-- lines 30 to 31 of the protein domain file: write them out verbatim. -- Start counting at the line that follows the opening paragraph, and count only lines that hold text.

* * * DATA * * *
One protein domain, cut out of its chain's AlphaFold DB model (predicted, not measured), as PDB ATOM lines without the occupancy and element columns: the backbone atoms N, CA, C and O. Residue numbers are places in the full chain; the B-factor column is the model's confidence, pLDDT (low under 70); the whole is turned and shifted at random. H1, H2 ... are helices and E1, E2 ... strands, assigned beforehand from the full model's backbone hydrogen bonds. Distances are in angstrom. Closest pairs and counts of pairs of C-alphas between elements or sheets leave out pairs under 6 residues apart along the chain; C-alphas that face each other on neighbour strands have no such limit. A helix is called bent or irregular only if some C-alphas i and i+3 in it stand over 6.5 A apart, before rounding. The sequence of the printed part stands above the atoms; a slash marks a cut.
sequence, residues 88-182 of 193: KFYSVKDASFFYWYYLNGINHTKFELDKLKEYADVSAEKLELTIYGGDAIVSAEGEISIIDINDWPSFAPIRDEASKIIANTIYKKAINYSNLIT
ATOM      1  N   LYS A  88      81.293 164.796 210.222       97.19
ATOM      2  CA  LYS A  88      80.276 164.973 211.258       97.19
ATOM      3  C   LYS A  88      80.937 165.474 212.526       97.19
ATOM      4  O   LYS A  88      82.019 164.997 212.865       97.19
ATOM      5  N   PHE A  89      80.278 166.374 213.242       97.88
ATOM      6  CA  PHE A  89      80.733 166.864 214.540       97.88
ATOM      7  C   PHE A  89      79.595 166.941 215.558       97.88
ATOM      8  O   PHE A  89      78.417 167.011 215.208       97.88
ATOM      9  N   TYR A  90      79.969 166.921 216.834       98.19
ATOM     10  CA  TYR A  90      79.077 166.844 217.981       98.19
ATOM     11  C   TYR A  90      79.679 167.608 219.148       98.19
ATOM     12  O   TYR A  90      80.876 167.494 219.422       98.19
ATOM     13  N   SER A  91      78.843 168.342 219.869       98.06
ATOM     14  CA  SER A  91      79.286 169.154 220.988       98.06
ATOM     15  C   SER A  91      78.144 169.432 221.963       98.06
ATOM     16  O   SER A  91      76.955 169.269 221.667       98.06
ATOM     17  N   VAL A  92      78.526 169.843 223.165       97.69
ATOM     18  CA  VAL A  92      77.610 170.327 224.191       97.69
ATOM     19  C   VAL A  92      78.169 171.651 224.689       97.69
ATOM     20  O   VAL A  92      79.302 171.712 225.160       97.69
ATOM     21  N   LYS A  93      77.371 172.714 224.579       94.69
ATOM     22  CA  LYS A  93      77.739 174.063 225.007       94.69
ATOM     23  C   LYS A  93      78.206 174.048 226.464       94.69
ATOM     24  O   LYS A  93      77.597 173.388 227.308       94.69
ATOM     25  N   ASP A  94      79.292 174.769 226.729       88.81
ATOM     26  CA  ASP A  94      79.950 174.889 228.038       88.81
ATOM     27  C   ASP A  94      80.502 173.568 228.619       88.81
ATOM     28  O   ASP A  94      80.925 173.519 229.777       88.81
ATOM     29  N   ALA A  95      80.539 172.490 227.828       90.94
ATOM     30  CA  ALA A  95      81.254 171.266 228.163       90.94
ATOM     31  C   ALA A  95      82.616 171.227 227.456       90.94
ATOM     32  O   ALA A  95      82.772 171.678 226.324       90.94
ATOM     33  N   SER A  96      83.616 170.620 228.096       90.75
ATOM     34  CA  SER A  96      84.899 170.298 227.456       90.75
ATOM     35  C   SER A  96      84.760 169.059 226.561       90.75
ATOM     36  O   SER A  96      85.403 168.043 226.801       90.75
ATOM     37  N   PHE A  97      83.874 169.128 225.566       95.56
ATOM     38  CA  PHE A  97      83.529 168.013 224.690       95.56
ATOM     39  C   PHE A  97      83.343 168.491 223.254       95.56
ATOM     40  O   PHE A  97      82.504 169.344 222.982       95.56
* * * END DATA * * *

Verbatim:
ATOM     29  N   ALA A  95      80.539 172.490 227.828       90.94
ATOM     30  CA  ALA A  95      81.254 171.266 228.163       90.94